Since this optical system uses only one compound-eye-like fly-eye lens and does not use any beam expanders, it is one of configurations most suitable for preventing reduction in the energy efficiency of a laser beam.

Apparently, this embodiment may employ a configuration including beam expanders as in the case of the optical system of FIG. 9.

A laser beam as output from the optical system, which has been shaped into a linear beam, has a beam area of 300 mm×0.4 mm on the illumination surface. (The beam width is defined as a half width of an illumination energy profile.) The energy of a laser beam as output from the optical system is 1,000 mJ/shot at the maximum.

Any optical system may be used as long as it can transform a laser beam into a beam having a shape that is required by the invention.

As shown in FIG. 12, laser light illumination is performed while a linear laser beam is moved relative to an illumination object. The laser beam (actually a substrate is moved) is moved approximately perpendicularly to the longitudinal direction of the laser beam (i.e., direction r in FIG. 10).

Next, referring to FIGS. 4A and 4B, a description will be made of the energy density profile in the width direction of a linear laser beam on the illumination surface.

In this embodiment, the energy density profile in the width direction of a linear laser beam on the illumination surface is formed by using a slit. A trapezoidal energy density profile shown in FIG. 4B is used rather than a commonly used rectangular energy density profile shown in FIG. 4A.

A laser beam having a trapezoidal energy density profile in the width direction on the illumination surface has the following advantages over a laser beam having a rectangular energy density profile:

1) a wide depth of focus; and

2) one scanning provides effects equivalent to those obtained by the conventional two-step illumination.

At present, the commonly used energy density profile in the width direction of a laser beam is a rectangular profile as shown in FIG. 4A. Although a rectangular laser beam provides a high energy density on the illumination surface, it tends to have a narrow depth of focus; specifically, less than about ±200 μm. Therefore, where the illumination surface has asperities or undulation, a rectangular laser beam is likely to cause a non-uniform distribution of crystallinity as compared with a trapezoidal laser beam. When a plurality of thin-film transistors are formed by using a crystalline silicon film that has such a non-uniform distribution of crystallinity, they will have non-uniform threshold voltages (Vth).

On the other hand, the energy density profile shown in FIG. 4B satisfies both inequalities 0.5L1≦L2≦L1 and 0.5L1≦L3≦L2 in the width direction of the linear laser beam.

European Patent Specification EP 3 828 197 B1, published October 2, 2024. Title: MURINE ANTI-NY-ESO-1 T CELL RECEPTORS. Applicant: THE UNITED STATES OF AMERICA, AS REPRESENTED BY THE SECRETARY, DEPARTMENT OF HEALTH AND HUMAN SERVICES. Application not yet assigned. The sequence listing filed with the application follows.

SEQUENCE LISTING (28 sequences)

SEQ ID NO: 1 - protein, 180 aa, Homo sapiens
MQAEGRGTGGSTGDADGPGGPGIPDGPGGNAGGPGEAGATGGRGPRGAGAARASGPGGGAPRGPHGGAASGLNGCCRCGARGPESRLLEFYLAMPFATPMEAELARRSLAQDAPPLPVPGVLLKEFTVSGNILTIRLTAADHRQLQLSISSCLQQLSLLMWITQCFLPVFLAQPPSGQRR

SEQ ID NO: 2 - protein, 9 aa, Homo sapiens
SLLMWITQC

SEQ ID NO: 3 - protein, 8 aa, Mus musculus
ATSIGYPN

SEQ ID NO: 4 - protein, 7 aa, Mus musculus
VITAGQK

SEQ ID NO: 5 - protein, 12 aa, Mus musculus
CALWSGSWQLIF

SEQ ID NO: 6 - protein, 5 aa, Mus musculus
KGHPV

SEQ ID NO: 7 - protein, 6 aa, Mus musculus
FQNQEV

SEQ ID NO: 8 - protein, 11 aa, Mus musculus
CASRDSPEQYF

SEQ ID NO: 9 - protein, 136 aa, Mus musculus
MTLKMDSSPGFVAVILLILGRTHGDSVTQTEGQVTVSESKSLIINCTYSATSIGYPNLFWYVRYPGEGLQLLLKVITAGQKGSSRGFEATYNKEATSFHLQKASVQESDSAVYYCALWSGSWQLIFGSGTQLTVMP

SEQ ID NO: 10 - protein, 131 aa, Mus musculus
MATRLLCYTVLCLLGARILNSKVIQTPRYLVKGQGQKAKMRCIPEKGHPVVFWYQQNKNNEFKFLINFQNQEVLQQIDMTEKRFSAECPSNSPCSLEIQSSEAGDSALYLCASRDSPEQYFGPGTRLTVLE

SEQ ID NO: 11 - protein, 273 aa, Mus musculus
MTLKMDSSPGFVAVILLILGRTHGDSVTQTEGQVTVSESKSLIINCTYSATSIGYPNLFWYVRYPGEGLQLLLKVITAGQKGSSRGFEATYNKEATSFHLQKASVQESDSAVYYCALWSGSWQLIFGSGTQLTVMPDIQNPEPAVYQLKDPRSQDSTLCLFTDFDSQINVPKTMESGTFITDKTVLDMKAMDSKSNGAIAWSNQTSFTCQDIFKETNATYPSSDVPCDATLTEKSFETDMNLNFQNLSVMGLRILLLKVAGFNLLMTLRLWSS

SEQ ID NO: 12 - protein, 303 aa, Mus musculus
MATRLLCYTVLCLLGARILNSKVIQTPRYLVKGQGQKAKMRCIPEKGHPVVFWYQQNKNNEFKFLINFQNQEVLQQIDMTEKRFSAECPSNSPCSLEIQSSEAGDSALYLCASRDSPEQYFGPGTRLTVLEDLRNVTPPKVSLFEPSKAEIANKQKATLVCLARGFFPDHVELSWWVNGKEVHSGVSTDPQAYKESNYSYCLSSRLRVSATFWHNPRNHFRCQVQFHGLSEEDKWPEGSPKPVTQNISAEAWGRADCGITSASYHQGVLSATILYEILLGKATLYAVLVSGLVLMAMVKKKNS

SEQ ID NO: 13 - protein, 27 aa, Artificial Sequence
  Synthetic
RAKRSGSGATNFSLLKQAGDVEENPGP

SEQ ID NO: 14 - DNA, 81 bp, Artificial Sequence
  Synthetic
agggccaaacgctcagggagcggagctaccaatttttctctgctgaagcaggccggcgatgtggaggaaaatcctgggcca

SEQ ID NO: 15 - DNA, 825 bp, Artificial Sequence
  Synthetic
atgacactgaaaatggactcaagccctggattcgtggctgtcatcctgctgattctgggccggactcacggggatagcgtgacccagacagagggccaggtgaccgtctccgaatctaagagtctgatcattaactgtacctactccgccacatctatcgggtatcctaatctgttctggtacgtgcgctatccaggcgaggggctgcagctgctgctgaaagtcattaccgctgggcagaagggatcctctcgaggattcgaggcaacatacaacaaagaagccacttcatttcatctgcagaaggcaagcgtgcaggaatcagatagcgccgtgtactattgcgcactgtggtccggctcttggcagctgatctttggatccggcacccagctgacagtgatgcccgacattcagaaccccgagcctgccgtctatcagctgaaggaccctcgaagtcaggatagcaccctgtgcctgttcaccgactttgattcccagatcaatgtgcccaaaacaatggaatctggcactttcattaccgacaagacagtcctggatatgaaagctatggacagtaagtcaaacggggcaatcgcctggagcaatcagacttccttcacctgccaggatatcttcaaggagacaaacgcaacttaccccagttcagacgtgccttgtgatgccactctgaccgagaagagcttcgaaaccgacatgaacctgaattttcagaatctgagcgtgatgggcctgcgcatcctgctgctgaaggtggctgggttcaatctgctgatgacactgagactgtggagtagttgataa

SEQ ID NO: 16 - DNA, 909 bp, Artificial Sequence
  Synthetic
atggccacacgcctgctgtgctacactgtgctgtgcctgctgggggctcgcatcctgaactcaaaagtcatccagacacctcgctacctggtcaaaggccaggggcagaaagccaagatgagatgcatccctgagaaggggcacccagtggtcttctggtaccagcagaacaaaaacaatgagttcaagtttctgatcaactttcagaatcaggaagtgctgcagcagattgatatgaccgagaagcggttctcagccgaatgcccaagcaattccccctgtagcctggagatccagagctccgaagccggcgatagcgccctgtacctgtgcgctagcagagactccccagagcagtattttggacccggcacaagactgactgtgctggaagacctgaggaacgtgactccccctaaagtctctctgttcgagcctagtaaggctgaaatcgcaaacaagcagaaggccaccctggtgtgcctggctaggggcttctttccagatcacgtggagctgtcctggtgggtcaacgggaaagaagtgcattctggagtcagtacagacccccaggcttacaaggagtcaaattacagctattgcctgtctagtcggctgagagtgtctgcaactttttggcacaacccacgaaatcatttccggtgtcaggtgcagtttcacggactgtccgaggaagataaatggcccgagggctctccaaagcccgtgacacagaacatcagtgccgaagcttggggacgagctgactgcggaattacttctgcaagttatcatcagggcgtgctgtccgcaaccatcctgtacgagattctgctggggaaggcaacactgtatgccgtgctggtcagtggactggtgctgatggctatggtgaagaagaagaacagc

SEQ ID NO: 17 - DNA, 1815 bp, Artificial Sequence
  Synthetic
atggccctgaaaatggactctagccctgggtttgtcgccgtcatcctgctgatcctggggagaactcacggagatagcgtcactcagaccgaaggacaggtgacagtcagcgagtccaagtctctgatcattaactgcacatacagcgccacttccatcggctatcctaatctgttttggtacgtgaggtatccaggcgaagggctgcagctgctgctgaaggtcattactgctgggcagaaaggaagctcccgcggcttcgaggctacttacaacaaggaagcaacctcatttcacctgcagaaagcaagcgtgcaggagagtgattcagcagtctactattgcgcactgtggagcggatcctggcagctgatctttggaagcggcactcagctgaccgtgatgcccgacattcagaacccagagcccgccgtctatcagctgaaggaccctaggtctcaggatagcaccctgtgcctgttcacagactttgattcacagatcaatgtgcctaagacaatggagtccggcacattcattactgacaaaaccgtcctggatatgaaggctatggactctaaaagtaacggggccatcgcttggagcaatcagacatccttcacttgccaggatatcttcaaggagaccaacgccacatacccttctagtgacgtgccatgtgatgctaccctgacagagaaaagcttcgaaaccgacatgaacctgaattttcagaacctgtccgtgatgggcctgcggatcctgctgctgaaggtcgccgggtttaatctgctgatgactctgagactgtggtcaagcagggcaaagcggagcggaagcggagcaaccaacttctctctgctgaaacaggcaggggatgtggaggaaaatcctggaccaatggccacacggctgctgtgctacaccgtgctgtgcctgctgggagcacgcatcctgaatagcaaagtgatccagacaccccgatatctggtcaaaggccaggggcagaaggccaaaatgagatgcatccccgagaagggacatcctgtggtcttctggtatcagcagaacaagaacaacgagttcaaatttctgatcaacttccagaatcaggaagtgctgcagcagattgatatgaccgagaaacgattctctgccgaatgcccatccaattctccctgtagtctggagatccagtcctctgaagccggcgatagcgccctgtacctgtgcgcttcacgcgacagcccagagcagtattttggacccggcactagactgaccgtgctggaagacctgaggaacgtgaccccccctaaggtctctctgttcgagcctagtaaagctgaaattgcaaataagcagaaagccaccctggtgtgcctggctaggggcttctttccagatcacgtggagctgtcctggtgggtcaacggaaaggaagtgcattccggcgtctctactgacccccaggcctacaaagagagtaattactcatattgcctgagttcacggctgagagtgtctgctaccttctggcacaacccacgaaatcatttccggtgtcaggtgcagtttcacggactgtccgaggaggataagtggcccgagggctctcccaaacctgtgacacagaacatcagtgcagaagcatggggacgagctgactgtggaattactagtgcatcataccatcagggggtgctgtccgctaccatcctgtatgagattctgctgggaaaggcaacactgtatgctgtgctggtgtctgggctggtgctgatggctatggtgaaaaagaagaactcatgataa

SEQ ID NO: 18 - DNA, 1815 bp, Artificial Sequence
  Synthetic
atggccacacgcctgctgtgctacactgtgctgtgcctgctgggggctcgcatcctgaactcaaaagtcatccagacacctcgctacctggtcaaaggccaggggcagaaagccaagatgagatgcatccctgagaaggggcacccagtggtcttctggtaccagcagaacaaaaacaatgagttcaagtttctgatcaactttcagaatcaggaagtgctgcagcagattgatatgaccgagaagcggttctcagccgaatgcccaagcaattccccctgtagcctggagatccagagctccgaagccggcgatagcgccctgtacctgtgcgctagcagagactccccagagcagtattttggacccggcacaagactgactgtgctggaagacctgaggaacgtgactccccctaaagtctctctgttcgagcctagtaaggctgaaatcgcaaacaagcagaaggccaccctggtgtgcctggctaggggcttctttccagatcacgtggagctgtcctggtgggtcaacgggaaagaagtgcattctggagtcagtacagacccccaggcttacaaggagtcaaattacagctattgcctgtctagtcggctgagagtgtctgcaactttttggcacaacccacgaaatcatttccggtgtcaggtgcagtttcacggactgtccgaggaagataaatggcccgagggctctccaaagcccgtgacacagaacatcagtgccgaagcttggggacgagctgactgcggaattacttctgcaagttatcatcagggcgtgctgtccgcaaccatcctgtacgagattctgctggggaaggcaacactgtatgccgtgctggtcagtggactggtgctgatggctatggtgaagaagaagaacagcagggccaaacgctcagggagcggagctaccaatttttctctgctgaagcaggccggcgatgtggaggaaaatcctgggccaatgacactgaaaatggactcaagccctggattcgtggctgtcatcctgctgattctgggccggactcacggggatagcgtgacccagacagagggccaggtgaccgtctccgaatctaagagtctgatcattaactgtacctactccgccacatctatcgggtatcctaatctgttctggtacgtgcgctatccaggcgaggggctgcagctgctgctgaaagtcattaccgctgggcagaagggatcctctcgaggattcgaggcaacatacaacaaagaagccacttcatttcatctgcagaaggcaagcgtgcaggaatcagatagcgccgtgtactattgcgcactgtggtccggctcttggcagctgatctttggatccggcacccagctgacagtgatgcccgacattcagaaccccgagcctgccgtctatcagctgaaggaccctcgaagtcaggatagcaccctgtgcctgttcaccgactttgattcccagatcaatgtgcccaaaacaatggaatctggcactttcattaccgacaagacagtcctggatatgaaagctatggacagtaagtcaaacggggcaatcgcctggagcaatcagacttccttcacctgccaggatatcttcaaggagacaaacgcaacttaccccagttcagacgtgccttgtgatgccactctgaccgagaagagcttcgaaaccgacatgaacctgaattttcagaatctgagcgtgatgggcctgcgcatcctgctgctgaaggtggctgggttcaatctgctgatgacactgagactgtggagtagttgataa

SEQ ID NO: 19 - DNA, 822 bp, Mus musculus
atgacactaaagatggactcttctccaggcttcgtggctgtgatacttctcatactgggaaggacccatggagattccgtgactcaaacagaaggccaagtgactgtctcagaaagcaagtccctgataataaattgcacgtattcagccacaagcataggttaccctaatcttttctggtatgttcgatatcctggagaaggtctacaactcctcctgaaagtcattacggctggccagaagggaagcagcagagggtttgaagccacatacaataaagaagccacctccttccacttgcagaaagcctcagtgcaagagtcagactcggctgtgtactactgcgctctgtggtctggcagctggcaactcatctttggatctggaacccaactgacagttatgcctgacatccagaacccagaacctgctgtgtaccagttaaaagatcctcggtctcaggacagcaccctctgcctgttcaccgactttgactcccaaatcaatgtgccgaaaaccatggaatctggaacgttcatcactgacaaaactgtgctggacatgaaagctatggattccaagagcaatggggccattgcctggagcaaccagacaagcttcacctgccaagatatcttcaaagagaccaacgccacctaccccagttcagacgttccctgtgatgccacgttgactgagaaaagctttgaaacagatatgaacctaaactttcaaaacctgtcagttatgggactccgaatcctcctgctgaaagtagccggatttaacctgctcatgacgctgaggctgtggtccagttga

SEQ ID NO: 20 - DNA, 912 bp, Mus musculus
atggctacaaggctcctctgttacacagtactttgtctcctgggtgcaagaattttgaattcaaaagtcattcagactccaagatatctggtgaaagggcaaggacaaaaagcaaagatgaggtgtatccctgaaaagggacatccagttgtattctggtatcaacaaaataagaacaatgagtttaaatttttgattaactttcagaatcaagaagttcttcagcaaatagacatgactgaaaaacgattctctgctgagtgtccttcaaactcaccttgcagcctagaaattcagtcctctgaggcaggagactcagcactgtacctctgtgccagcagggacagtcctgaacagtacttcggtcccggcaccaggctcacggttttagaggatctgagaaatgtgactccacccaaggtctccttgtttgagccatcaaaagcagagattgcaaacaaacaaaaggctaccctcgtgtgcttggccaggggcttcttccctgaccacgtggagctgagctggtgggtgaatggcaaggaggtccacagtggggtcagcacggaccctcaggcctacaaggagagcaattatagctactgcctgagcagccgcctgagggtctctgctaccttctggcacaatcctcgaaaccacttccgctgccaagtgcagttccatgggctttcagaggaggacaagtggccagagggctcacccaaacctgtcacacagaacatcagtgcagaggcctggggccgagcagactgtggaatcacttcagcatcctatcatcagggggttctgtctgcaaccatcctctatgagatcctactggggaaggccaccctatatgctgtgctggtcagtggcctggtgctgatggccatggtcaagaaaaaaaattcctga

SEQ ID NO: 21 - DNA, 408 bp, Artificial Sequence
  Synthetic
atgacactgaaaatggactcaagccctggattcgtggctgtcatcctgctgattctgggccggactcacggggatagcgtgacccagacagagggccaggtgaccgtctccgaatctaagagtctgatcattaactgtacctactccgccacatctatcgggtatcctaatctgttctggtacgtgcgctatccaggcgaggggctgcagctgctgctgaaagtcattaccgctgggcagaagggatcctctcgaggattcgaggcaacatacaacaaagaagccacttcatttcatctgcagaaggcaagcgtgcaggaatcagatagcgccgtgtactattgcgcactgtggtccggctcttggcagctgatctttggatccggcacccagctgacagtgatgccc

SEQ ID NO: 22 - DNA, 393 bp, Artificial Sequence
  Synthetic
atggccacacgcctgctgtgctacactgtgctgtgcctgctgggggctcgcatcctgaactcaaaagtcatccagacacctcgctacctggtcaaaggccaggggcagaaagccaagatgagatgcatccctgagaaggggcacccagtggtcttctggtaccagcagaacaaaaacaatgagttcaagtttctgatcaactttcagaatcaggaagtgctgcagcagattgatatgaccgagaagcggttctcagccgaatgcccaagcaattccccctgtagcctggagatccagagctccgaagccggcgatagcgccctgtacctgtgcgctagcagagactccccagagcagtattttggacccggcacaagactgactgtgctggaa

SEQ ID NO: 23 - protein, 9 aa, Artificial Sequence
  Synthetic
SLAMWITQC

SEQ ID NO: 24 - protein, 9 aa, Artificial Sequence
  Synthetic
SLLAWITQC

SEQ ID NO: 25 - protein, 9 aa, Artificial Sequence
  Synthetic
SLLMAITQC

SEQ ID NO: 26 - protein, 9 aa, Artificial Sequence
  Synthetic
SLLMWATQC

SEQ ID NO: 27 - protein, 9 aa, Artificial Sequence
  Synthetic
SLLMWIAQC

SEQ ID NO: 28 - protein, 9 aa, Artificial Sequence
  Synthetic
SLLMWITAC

A laser beam having such a trapezoidal energy density profile can provide a wider depth of focus; specifically, about ±400 μm. Therefore, even where the illumination surface has asperities or undulation, a trapezoidal laser beam can provide a more uniform distribution of crystallinity than a rectangular laser beam, as well as a sufficiently high energy density for crystallization.

A trapezoidal or triangular energy density profile with a relationship L2 (L3)>L1 can provide a depth of focus wider than ±400 μm. However, in this case, focus adjustment is difficult and the energy density is low. Therefore, a resulting silicon film is liable to suffer from an insufficient degree of crystallinity, in which case a desired mobility is not obtained.

Thus, where a linear laser beam is applied to an illumination surface having a large variation in height such as a substrate having asperities, a warp, a distortion, a flexure, or the like, by making the energy density profile in the width direction a trapezoidal one which satisfies the above inequalities and provides a wide depth of focus, the light beam energy can be imparted to the illumination surface more uniformly to thereby provide a silicon film having a more uniform distribution of crystallinity than in the case of using a laser beam having the conventional rectangular energy density profile.

In this embodiment, in order to provide a trapezoidal energy density profile in the width direction of a laser beam on the illumination surface, the position of the lens p is changed vertically (in direction s in FIG. 10).

The energy density profile of a laser beam on the illumination surface can be changed from a profile close to a rectangular to a profile close to a trapezoid also by moving the illumination surface vertically (in direction s in FIG. 10) relative to the lens p.

In this embodiment, referring to FIG. 4B, the energy density profile in the width direction of a linear laser beam is a trapezoidal one in which L1=0.4 mm and L2=L3=0.25 mm. This profile satisfies the inequalities 0.5L1≦L2≦L1 and 0.5L1≦L3≦L1.

The degree of expanse of the bottom portions of this trapezoidal profile depends on the distance between the final lens of the optical system and the illumination surface. During laser processing, the distance between the final lens of the optical system and the illumination surface varies with the height of the illumination surface (object). The degree of expanse of the bottom portions of the laser beam trapezoidal profile varies accordingly. However, if the variation range falls within the ranges of the inequalities 0.5L1≦L2≦L1 and 0.5L1≦L3≦L1, the depth of focus is sufficiently wide, enabling uniform laser light processing. The term “uniform” as used herein means that the mobility variation of the laser-light-illuminated film in the substrate area falls within ±10%.

The glass substrate 101 is placed on the stage, and illumination is effected while the stage is moved at 2.5 mm/s.